Bruno Latour's keynote from the Millennium conference in London last October has now been published: Onus Orbis Terrarum: About a Possible Shift in the Definition of Sovereignty. Alongside it is an interview conversation between Latour, Mark Salter, William Walters and Iver Neumann: Bruno Latour Encounters International Relations: An Interview.
In the latter, one of the interviewers mentions a point I made (to be cited: still very much a novelty for me!) in my article on Latour's geopolitics, published last year. Specifically, I suggested that his work had shifted in the last 10 or 15 years from a conceptual vocabulary mostly concerned with parliaments and procedures to one perhaps better characterised by the term, borrowed from Jenny Edkins and Maja Zehfuss, the 'generalised international.'
This connection is something that I really just threw in to the article without much explanation. The point that Edkins and Zehfuss were making in their article was that 'the international' is generally understood, in International Relations (as an academic discipline) at least, as a realm of contingency, uncertainty, negotiation and open-endedness. In other words, of anarchy (see also Alex Prichard on this point). This realm is then generally pathologised relative to the 'domestic' arena of order, law, certainty and control. Their appeal, therefore, in 'generalising the international' is to embrace this more anarchic political sensibility not as the illegitimate other of the domestic but as a general condition of a politics 'open to the future.'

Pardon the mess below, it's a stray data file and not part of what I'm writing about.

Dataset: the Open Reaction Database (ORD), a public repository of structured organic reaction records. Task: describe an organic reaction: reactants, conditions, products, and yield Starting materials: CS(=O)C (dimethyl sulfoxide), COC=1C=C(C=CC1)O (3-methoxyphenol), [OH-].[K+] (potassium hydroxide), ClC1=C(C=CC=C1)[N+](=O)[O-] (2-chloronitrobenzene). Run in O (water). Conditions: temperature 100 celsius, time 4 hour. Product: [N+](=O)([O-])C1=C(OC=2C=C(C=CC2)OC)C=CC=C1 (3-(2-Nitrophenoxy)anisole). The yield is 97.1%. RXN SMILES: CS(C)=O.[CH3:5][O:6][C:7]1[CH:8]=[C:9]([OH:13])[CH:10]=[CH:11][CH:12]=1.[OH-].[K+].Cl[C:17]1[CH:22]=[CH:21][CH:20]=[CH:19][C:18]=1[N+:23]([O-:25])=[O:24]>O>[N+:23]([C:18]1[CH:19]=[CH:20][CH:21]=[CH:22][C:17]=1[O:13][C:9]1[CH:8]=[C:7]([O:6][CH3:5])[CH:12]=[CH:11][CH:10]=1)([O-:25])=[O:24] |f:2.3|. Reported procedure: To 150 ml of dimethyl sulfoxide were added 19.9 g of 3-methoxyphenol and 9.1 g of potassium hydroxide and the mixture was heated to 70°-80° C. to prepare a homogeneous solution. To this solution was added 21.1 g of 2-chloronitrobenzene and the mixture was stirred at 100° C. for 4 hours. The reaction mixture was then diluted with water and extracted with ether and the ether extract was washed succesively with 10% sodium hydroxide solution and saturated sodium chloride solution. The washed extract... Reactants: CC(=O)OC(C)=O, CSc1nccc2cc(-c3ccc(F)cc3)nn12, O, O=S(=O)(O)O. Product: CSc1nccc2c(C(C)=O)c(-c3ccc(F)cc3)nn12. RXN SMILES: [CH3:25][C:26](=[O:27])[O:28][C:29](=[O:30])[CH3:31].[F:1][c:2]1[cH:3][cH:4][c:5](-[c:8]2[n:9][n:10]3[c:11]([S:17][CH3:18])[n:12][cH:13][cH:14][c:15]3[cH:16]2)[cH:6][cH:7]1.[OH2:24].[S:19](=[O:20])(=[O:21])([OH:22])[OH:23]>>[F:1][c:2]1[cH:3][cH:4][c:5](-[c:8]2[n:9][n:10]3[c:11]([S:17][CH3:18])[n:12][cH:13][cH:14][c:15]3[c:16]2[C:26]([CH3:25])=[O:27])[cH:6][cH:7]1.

The connection to Latour's work is, I think, not completely straightforward or equivalent. However, from at least his War of the Worlds: What about Peace?, published in 2002, Latour has not only tended towards a predominantly 'geopolitical' conceptual vocabulary rather than a 'parliamentary' one, but he has increasingly emphasised the importance of Carl Schmitt's distinction between war and police operations as distinguishing fundamentally different political conditions.
The major difference that I papered over in my passing allusion is that, for Latour, the 'anarchic' political situation is not necessarily the preferable one. A state of war may be 'open to the future' in a way that a police operation is not – recognising this state is the precondition of negotiating a peace that is more than nominal. However, it is more a matter of recognising the state that we are in than it is opting for a political imaginary that is morally preferable in any general sense. And so, I suppose, in the end, we meet with different meanings of 'generalisation.'